Suicide prevention trial to focus on men, older Tasmanians
Men aged 40-64 and men and women over the age of 65 in five communities will be the focus of the Tasmanian component of an Australian Government-funded suicide prevention trial.
The five communities are Break O’Day, Launceston, Central Coast, Burnie and Devonport.
The Australian Government has provided $3 million for the Tasmanian part of the trial, which is an exciting opportunity to test a structured and collaborative approach to helping local communities reduce self-harm and suicide. The trial runs to June 2019.
Primary Health Tasmania is coordinating implementation of the trial in this state, working closely with the Department of Health and Human Services, the Tasmanian Health Service, the Black Dog Institute, organisations focused on suicide prevention and mental health, and local communities.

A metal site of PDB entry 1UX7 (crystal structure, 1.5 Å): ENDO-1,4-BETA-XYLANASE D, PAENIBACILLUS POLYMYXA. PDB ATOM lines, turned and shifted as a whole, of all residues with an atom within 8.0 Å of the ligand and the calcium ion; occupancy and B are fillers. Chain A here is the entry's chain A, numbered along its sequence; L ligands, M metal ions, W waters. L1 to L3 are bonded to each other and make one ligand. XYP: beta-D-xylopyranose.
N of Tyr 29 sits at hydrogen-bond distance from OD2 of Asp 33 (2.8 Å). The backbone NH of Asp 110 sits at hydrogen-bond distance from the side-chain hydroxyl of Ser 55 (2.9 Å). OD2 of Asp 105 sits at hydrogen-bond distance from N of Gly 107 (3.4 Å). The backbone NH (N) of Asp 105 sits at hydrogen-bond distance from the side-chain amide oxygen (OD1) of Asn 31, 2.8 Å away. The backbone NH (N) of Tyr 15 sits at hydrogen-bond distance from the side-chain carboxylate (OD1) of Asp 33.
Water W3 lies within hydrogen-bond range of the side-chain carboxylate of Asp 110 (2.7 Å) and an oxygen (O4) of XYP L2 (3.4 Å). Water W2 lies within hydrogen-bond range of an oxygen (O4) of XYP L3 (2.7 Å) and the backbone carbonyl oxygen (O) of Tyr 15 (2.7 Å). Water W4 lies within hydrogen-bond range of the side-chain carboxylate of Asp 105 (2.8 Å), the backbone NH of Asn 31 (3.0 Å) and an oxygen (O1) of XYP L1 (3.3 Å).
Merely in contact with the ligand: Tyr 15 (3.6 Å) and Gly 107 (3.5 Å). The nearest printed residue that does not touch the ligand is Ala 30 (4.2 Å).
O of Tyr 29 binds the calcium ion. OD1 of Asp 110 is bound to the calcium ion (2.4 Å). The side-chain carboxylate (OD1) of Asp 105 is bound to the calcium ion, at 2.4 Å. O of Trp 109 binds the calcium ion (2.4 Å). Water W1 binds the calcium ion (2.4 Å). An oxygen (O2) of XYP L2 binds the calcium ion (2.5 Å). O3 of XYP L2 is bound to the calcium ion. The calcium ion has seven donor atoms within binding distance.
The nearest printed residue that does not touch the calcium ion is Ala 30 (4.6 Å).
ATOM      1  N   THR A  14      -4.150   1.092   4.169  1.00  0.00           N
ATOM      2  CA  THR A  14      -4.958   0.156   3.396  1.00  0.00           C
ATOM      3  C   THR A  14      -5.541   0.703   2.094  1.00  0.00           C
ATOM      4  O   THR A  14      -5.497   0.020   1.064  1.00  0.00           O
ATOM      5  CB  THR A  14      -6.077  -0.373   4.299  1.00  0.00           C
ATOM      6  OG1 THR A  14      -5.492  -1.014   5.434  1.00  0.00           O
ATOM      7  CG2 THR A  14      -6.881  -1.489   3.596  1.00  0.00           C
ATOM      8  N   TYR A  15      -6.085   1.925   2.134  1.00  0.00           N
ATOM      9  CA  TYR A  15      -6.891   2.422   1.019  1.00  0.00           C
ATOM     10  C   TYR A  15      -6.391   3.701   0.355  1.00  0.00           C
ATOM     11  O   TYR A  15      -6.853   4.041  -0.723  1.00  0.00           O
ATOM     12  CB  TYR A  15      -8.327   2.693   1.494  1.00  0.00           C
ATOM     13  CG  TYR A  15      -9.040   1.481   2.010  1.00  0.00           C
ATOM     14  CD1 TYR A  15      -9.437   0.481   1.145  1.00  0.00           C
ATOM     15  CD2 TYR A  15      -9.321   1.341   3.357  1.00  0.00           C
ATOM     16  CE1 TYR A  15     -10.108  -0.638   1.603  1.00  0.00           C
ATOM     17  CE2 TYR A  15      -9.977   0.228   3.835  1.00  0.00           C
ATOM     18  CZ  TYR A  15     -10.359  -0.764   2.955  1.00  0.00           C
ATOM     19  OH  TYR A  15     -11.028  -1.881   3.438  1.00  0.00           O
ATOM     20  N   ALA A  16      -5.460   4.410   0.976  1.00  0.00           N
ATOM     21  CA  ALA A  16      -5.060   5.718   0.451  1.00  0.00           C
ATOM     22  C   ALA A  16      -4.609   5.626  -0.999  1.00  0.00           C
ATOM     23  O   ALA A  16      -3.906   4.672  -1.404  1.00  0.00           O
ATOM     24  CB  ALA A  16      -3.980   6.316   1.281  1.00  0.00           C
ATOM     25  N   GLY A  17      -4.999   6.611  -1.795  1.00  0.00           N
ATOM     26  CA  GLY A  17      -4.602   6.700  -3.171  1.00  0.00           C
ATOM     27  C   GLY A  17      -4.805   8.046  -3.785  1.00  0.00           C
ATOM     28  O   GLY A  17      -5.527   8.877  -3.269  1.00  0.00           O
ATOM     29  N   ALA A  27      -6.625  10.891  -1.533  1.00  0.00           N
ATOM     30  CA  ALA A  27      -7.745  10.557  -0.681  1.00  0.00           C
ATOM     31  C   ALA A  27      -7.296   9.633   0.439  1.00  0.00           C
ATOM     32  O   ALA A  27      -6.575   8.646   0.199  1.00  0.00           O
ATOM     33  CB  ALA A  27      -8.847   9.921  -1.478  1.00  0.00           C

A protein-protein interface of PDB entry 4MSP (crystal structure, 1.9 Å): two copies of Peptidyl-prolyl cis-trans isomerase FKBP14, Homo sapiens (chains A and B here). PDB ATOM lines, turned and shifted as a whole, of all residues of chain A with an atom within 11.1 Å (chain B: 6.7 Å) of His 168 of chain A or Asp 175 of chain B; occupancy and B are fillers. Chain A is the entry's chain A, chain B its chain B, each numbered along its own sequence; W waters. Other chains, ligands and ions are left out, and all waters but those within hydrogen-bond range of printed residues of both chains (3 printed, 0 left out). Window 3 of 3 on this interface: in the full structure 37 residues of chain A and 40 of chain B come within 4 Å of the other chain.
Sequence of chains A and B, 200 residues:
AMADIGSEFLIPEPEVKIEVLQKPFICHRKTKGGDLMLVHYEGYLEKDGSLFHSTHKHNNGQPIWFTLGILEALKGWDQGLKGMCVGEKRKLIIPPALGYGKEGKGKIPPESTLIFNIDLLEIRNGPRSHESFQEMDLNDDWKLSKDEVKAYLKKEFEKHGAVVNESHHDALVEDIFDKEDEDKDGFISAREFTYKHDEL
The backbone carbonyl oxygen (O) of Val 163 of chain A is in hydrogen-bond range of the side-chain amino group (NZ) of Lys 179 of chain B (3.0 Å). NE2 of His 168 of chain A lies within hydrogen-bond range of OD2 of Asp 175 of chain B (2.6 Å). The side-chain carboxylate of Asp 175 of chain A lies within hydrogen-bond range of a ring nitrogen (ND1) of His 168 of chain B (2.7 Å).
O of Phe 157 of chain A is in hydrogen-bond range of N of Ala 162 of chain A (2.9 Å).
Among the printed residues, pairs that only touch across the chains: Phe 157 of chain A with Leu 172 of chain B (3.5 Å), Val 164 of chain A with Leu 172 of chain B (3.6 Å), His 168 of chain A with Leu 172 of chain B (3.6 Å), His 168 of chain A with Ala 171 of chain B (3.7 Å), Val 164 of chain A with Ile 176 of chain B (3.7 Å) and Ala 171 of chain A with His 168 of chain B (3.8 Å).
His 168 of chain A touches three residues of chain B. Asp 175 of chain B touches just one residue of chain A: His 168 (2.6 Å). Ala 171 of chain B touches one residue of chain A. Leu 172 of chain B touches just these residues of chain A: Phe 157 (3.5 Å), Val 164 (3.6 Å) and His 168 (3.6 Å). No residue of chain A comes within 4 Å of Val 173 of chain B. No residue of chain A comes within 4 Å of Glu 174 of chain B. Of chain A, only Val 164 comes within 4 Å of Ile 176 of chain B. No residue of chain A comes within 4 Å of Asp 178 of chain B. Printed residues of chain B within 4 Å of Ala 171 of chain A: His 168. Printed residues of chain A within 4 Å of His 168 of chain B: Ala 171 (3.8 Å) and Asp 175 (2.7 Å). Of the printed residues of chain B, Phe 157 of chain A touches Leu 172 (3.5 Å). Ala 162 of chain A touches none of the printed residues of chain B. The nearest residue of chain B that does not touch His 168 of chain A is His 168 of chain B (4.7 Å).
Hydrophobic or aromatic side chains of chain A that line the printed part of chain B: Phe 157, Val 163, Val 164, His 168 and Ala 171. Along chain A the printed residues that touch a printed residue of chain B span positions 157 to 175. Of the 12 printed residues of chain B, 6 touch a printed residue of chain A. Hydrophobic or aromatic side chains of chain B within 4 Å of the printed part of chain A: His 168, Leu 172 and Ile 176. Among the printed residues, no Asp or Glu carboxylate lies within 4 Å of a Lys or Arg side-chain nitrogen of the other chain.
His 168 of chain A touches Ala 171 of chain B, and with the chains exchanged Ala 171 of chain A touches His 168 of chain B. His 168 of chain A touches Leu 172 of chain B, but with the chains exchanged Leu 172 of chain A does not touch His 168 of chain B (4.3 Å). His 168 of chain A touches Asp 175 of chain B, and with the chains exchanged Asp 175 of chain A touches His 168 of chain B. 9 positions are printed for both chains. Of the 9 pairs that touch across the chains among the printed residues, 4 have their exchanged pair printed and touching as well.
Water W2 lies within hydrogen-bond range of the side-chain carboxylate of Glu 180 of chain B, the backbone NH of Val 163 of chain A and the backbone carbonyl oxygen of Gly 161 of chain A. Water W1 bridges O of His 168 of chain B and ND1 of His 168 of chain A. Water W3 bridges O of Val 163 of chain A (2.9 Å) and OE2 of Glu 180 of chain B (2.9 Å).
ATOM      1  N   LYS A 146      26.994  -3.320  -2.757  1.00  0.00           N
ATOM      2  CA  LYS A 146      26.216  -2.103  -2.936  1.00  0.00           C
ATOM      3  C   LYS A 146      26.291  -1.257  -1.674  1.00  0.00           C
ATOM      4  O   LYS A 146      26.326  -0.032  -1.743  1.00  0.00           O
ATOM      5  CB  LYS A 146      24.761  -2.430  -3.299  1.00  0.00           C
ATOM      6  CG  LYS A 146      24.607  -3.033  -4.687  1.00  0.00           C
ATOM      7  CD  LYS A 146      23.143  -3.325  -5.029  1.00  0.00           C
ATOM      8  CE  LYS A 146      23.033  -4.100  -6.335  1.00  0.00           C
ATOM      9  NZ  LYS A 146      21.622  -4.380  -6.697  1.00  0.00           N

Tasmania will use the Black Dog Institute’s LifeSpan suicide prevention model, which combines nine evidence-based strategies into one community-led approach.
Preventing suicide is a complex and difficult task, and our best chance of success is through aligning our efforts under an agreed approach.
Now that Tasmania’s focus population groups and locations have been identified, the next steps are to work with the local communities and the trial advisory group to look at what suicide prevention activity is already on the ground, where it fits within the LifeSpan framework, and what needs to be developed to fill the gaps.
The results from each of the 12 trial sites around the country will be assessed independently and shared nationally to help inform more effective suicide prevention activities across Australia.